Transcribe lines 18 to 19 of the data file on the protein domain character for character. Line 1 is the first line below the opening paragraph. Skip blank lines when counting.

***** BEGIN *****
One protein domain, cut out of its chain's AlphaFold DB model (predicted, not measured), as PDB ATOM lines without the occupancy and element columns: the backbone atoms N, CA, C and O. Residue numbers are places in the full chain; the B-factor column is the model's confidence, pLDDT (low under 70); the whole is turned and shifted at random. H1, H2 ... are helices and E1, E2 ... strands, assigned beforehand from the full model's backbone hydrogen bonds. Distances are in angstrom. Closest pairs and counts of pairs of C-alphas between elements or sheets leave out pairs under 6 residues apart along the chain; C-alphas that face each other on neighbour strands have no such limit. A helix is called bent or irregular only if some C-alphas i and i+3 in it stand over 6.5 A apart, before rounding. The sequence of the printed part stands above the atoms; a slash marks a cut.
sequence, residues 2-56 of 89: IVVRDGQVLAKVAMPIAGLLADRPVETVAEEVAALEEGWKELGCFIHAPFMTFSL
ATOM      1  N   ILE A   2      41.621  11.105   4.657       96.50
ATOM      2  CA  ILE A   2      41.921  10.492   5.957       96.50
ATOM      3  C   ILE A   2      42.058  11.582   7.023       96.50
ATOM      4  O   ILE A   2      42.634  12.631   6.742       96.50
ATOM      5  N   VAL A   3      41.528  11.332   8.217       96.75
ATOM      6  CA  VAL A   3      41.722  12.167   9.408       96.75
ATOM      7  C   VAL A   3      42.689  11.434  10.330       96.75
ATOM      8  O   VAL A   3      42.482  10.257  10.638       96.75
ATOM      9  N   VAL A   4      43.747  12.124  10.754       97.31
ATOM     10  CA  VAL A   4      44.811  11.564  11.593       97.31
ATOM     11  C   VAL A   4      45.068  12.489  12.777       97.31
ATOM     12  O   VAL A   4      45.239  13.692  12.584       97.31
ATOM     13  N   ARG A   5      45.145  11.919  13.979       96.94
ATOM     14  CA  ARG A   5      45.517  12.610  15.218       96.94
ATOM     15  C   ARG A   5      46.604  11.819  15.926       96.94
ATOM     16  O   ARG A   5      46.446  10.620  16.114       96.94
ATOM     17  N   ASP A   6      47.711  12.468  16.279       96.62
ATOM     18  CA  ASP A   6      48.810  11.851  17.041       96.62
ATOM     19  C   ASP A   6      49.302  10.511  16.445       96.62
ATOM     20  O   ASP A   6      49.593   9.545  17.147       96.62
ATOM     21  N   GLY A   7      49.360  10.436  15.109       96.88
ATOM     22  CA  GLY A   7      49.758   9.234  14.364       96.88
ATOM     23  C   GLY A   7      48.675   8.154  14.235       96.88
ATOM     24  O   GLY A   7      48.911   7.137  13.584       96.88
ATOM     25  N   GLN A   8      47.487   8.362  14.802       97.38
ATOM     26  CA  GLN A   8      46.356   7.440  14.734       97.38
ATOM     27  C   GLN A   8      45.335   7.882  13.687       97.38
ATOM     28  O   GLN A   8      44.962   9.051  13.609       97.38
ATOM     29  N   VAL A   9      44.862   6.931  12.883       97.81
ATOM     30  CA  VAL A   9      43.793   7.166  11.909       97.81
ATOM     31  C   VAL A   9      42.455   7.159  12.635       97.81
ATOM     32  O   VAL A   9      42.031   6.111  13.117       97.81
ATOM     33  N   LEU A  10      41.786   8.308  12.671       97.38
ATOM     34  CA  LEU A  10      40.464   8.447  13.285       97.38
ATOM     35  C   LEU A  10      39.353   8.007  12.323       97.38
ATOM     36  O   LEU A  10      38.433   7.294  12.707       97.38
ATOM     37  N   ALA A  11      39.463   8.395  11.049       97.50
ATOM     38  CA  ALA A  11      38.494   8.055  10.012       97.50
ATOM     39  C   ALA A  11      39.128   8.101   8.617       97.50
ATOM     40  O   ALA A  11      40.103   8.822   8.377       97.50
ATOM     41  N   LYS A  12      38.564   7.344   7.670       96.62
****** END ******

ATOM     17  N   ASP A   6      47.711  12.468  16.279       96.62
ATOM     18  CA  ASP A   6      48.810  11.851  17.041       96.62